When rinsing the relaxer out, rinse the quadrants in the same order that you applied the relaxer.  If you started applying relaxer to the back left quadrant.  Then start rinsing that section out first and then proceed to the next one until you get to the last section that you applied relaxer to.  This will help to “even out” the time difference by closing the time gap between sections.

Be Gentle.

Keep your hair in the hanging down position as much as possible after rinsing.  When I rinse the relaxer out,  I keep my hair hanging down.  I lift sections to make sure that all the relaxer is out, but I don’t ruffle it up too much.  Even when applying the mid step protein treatment and neutralizing it, I work with my hair while allowing it to hang down.  Your hair is very fragile and you don’t want to be too rough with it right now.

Neutralizing is Everything.

I can not stress the importance of neutralizing your hair enough.  It is crucial that the chemical processing is stopped and that your hair returns to its normal pH.  I like to use a neutralizing shampoo with color alarms so that there’s no guess work involved when it comes knowing whether or not my hair is properly neutralized.  However, if you are not using a shampoo with color alarms, then I would suggest that you lather your hair and allow the neutralizing shampoo to sit on your hair for a few minutes (just as you would do with a conditioner).  Rinse and Repeat.

What are your tips for 
a successful relaxer at home?
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8 Comments


  1. Love your self-relax tips. Beautiful and very informative video. Wish I could self-relax but can't see the back. I'll try it one day though.

    Do you trim once a year or after every relaxer?


  2. Thanks, Kenzie! The back section is definitely what makes relaxing at home difficult. A few strategically placed mirrors get me through it.

    Right now, I'm trying to trim after each relaxer in the hopes that I'm able to retain more length than I did when I was trimming once a year.


  3. Great tips, great timing as I'm self relaxing tomorrow.

    One thing, I'm quoting off the top of my head but about the part where you talk about smoothing it out, I seem to remember from my The Science of Black Hair book, smoothing the relaxer is the important part as it rearranges the bonds (?)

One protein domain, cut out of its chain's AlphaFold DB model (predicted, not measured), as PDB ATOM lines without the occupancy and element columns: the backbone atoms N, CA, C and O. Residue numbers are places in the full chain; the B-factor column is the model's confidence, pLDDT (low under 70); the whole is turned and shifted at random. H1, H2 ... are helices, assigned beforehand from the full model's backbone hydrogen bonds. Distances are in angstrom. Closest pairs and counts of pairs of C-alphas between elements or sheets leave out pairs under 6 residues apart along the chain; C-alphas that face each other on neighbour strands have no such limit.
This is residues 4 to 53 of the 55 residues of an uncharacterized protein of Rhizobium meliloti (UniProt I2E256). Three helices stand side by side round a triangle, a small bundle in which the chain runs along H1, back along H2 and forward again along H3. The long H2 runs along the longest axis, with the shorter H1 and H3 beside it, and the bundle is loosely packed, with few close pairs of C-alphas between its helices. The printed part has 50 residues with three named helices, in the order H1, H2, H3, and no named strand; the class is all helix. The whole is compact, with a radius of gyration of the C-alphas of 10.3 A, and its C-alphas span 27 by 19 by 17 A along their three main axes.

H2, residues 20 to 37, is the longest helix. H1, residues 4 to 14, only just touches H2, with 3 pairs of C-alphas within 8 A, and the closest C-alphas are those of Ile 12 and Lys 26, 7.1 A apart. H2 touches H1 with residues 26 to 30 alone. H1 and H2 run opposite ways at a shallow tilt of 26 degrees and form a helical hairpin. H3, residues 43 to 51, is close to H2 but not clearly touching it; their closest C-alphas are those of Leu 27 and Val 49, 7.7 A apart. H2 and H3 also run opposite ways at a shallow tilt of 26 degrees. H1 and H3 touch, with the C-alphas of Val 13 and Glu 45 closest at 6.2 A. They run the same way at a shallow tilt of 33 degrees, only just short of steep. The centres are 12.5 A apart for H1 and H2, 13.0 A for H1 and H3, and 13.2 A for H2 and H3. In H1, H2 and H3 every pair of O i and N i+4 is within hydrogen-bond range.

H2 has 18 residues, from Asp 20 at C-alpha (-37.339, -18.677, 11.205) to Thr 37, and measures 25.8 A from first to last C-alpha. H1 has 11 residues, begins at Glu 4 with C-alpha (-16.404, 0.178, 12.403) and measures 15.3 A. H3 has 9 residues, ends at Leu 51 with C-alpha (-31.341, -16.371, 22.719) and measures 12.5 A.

found it "Contrary to popular belief, the chemicals in the relaxer cream are not responsible for the physical straightening of black hair;rather, it is the mechanical smoothing process with gloved fingers that is responsible for re-arranging the relaxer-broken bonds into the desired straight form"


  4. Great tips Kim. I always forget to apply enough relaxer to my roots now as I'm still not used to long stretches yet x


  5. I agree with you. I always smooth. But I know that some people don't and feel strongly about the fact that they don't need to. That's why I left it open like that. But it's good to know that I've got the Science of Black Hair book backing up my personal preferences. Thanks for the info, Danysedai!


  6. Hi Kim ,

    Great tips, found the video useful, but I just had a question: you say smoothing does not actually straighten the hair, however in the Science of Black Hair ,Audrey Sivasothy clearly states that it is smoothing that helps you achieve that desired straightness. Our hair is naturally curly, applying a relaxer 'relaxes' the curl pattern, so makes it less spirally and more wavy. So surely it is necessary to smooth it, to get as little a wave as possible, and to relax the curl as much as possible?

    I'm curious as to the reasoning behind why you think we don't need to smooth if aiming for relaxed hair vs texlaxed hair? 🙂


  7. Hi English Grace, I'm don't remember what I said in the video, but my mention of smoothing being an optional step just comes from people I would encounter on LHCF who self-relaxed and stated that they did not have to smooth to get straight results. Personally, I always smooth and wouldn't dare test out the theory that it is an optional step. I haven't read that book, but it sounds like she knows what she's talking about. I wouldn't dare go against her research. Thanks for sharing that with me.